reform

Will 2014 be the year of reform?

Jan 1, 2014

2013 saw more state lawmakers indicted, jailed, convicted, and even participating in the wire tapping some of their colleagues. The continued corruption spurred Gov. Cuomo to appoint a commission to look into the legislature. Will 2014 be the year Albany finally sees reform?

After a new wave of indictments against state lawmakers in the spring, Cuomo tried to convince the legislature to adopt public financing of campaigns, the closing of loopholes for large donors, and better policing of the laws.

Governor Andrew Cuomo announced a major reform package aimed at ending the abuse and neglect of people with disabilities in state care.

The governor was joined by legislative leaders, district attorneys, and people with disabilities at the state Capitol on Monday.

The Republican candidate for U.S. Senate in New York State is taking on tax reform. Wendy Long used a tax-preparing site in Syracuse to make her point.

Russell, a Democrat from Theresa, has introduced legislation that will adjust the way school districts' wealth is measured.  Generally speaking, the poorer a district is, the more aid it gets. But it’s not a true sliding scale at the top and bottom ends.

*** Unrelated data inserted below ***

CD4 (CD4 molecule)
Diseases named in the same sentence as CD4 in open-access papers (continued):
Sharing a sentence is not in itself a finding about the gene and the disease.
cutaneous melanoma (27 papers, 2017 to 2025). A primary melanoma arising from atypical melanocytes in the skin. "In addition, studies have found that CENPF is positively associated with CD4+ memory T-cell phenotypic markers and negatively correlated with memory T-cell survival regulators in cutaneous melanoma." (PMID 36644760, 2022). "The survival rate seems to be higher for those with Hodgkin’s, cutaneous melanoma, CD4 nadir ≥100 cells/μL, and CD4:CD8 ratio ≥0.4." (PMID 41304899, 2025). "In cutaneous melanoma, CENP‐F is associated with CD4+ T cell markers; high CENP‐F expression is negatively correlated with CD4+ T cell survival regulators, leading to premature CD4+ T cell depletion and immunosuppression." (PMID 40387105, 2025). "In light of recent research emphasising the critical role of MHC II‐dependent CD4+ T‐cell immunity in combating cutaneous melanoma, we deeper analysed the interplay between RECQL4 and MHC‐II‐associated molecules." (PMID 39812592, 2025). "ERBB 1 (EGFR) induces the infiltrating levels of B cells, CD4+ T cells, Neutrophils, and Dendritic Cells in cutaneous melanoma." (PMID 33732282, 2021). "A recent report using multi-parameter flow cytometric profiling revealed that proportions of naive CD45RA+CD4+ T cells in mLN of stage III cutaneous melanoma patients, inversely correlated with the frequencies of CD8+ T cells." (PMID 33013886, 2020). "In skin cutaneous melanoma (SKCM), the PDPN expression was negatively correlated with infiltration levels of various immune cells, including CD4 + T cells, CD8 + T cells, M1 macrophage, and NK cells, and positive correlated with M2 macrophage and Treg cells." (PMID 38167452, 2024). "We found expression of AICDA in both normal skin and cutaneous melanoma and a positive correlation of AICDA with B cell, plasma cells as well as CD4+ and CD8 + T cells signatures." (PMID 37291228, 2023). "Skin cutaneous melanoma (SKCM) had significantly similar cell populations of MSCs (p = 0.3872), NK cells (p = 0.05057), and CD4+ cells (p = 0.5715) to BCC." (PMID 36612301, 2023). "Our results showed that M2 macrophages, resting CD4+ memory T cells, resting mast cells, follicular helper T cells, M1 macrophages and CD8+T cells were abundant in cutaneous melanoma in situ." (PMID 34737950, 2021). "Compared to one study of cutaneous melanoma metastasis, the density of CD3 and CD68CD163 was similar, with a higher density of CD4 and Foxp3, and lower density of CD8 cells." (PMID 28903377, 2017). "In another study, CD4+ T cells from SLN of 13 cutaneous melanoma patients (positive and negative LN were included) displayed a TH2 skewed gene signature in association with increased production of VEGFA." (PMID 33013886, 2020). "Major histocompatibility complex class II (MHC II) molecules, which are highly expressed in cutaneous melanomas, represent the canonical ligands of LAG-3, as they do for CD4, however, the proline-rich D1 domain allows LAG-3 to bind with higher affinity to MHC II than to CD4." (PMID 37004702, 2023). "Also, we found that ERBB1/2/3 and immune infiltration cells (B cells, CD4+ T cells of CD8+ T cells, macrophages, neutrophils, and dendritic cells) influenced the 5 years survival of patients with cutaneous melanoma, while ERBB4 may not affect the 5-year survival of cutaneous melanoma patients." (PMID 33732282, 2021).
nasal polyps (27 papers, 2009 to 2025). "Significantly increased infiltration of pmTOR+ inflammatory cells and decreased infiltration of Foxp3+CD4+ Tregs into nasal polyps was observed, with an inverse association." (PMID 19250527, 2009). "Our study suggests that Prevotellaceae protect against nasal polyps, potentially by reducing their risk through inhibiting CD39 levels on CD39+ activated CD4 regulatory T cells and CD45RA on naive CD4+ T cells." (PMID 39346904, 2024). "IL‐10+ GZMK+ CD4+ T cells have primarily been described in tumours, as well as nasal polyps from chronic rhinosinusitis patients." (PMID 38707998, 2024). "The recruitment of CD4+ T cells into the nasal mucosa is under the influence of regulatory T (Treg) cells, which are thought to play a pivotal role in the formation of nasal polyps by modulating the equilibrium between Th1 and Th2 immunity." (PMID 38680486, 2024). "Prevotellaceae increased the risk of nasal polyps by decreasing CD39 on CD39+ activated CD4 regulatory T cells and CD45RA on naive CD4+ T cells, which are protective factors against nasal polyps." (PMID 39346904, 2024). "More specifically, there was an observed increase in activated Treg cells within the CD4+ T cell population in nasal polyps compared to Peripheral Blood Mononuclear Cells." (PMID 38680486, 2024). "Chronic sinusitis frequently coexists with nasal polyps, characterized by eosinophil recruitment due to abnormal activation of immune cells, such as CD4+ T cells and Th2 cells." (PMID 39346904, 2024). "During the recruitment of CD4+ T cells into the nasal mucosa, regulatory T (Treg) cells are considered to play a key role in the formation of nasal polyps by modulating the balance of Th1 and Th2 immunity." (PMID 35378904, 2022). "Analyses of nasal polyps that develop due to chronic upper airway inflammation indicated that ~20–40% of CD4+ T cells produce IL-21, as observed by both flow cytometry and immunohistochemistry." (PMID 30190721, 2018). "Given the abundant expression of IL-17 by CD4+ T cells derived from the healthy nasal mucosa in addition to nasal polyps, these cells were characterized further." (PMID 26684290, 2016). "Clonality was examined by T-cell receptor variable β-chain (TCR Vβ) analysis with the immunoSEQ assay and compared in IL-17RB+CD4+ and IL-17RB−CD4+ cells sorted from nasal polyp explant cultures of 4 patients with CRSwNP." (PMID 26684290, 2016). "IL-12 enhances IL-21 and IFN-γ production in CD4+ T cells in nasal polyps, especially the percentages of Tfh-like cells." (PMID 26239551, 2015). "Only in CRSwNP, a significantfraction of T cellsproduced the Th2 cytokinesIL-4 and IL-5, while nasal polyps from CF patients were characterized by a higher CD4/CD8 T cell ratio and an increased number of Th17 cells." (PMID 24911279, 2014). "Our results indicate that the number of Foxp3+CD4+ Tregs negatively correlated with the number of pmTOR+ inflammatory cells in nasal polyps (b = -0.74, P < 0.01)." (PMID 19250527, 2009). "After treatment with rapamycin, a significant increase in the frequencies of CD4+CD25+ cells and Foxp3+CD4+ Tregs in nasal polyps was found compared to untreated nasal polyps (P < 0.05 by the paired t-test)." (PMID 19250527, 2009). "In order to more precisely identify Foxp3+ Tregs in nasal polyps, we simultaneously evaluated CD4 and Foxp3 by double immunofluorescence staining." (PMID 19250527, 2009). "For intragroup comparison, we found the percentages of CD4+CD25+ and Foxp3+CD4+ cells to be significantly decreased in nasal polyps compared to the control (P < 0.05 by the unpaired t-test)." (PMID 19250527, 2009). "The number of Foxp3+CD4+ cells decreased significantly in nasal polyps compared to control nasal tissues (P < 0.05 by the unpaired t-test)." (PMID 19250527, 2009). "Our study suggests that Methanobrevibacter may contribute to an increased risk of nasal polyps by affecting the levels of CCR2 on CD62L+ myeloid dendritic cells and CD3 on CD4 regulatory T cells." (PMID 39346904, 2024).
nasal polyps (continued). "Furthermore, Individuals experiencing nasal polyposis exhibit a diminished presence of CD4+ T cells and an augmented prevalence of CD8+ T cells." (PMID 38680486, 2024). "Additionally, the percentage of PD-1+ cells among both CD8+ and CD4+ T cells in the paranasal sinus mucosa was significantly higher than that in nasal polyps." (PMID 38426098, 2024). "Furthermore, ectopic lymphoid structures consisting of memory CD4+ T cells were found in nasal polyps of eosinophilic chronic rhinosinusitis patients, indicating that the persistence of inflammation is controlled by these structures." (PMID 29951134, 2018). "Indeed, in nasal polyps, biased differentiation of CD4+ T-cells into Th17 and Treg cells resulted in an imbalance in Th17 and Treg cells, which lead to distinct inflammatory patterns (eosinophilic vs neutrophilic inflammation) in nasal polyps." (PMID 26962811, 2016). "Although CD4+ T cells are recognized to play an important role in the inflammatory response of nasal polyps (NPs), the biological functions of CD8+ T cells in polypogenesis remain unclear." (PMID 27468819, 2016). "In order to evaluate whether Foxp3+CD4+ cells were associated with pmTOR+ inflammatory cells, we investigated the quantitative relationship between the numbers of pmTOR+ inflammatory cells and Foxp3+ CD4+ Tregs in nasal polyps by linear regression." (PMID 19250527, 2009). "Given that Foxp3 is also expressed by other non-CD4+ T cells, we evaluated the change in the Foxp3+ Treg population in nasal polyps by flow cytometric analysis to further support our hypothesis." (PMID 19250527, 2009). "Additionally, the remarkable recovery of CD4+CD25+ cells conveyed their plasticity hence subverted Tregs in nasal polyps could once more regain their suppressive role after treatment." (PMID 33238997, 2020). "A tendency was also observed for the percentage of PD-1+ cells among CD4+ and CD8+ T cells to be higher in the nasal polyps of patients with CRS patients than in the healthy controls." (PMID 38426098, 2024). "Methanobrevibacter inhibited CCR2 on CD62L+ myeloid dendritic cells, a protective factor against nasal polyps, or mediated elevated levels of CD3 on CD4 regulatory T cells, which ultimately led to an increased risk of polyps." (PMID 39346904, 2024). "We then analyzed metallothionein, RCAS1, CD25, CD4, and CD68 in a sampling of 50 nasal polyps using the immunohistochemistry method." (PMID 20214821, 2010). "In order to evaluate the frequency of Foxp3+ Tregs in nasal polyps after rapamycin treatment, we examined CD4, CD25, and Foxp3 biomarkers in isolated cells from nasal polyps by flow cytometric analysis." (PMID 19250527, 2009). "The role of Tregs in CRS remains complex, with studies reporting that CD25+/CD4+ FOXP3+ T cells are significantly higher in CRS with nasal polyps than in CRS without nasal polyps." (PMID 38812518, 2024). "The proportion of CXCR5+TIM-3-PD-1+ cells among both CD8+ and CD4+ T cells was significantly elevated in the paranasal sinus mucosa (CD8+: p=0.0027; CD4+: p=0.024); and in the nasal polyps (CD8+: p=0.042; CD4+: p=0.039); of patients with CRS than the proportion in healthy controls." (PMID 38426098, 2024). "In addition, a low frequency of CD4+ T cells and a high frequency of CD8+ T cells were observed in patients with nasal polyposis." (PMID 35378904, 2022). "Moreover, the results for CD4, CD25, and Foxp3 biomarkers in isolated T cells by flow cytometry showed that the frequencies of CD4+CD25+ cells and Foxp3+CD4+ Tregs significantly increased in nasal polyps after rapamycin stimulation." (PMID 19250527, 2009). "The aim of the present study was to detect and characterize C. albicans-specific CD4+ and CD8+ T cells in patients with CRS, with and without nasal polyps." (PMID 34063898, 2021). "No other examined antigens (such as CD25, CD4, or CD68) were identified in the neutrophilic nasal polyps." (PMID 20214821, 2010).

Right now, the poorest districts are all lumped together in the same category, even though some may be much poorer than others. The same is true of the richest districts – they're all seen on equal footing, even though some may be much richer than others.

Governor Cuomo named Janet DiFiore, the District Attorney of Westchester County, to chair the commission. He also appointed Seymour Knox the IV, who is VP of Corporate Relations for the Buffalo Sabres, as well as the chair of a private equity firm, and Mitra Hormozi, who worked for Cuomo when he was Attorney General.   

Senate Leader Dean Skelos picks include former Western New York State Senator Mary Lou Rath. Assembly Speaker Sheldon Silver chose former state budget director Patrick Bulgaro.

If, like many Americans, you’re worried about the future of Medicare, you’ll want to listen closely to this conversation about the program and the contentious politics surrounding it.  In a very information-rich interview, nationally recognized expert and University of North Carolina professor Jonathan Oberlander breaks down the elements of Medicare, the different proposals to change it, and explains why this huge—and popular—government program has become such a political lightning rod in recent years.  He also prognosticates about different possible futures in terms of Medicare’s structure